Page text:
We then returned to passage, stating that the middle of the dialogue was not actually about following the path of virtue or vice (ie. philosophy), but it was instead about whether it makes sense to get into politics (community).  Socrates thought it did, and Aristippus thought it didn’t.  Xenophon was here showing the argument between Socrates and Aristippus, without actually realizing that he was making Socrates lose the debate.  In fact, it should be noted that Aristippus does not really lose the argument in this text, but instead is stopped short by a lecture from Socrates.  The theme of the passage was this: is it more rational to invest in present pleasure or in future well being?  To Aristippus the former is attributed and to Socrates the latter.


                  We then turned to Horace’s Epistles, Book 1, Letter 1 (this translation was taken from the book entitled “The Satires and Epistles of Horace” translated by Smith, Palmer, and Bovie: pages 165):


And who is the head of my house? With whose ideas

Am I most at home? I’m not obliged to swear

By the words of any one trainer. Wherever the storm

Drives me in, I take shelter. At times, I’m the Practical Man,

The heroic, Stoical Man, who takes Part in Life,

And Care of Truth, and Charge of inflexible Virtue.

At times, I slip off unseen to the opposite side,

To fit the world to myself, not me to it.


This passage shows us of Aristippus’ flexibility, and his general approach to life: ‘to bend to world to himself, and not himself to the world’.


“If Aristippus knew how to subsist on cabbage soup

And make the most of it, he wouldn’t kowtow to kings.”

Aristippus turned this around, of course, and replied,

“If Diogenes knew how to get the most out of kings,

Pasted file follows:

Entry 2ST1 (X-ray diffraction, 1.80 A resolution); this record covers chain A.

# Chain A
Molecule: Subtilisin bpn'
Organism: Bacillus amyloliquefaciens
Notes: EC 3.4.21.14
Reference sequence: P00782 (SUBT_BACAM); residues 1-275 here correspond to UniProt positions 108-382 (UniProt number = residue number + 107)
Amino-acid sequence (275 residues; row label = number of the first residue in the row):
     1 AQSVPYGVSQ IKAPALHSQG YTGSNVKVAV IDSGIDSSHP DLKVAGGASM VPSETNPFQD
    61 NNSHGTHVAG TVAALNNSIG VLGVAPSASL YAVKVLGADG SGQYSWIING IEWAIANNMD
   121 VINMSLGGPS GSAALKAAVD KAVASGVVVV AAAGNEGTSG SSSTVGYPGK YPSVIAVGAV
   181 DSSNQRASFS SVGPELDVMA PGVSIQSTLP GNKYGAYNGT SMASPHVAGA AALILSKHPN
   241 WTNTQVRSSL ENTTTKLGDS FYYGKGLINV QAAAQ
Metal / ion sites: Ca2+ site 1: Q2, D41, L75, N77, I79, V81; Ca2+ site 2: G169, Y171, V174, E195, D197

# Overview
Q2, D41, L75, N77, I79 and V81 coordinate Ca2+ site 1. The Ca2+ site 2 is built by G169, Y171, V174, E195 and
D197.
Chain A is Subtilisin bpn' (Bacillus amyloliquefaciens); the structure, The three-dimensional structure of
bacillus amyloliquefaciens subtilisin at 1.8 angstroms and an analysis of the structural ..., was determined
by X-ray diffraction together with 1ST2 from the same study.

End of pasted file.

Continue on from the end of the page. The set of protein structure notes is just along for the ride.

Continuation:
He wouldn’t have to stoop to soup.” Which made more sense?

Tell me which one’s expression and action you like best –

Or better, since you’re younger, let me tell you why I

Find the sense of Aristippus the stronger. He slipped past the Cynic,

Who snapped at him as he went by, with the following words:

“I play for profit, at least; you play to the mob.

I earn my keep, in order to be fed by a king,

To have a horse to ride; you say you don’t need a thing

Or a single person, yet you beg for food and alms,

And are lower than the man who supports you. My royal road

Is a much higher, less inferior way – and it’s straight!”


Aristippus made the best of it, no matter what

Color or form life assumed. He aimed rather high

But generally proved quite equal to what came along.

And the opposite type, whom sturdy indifference clothes

In a single garment which he wears folded over and under:

How would he carry off a radical change in his life,

I wonder? The former doesn’t wait for a crimson cloak,

But throws something over his shoulders and wades through the crowds

And decently plays either part, as man or philosopher.

The latter recoils from a fine Milesian wool cape,

More that he would from a dog or a snake, and will freeze

If you don’t give him back the tattered gown that says he

Is a doctor of philosophy.


He had a high income and stature accompanied by expensive taste.  He traveled everywhere and was a stranger wherever he went.  This he deemed better than living in one place where one was forced to take care of others as well.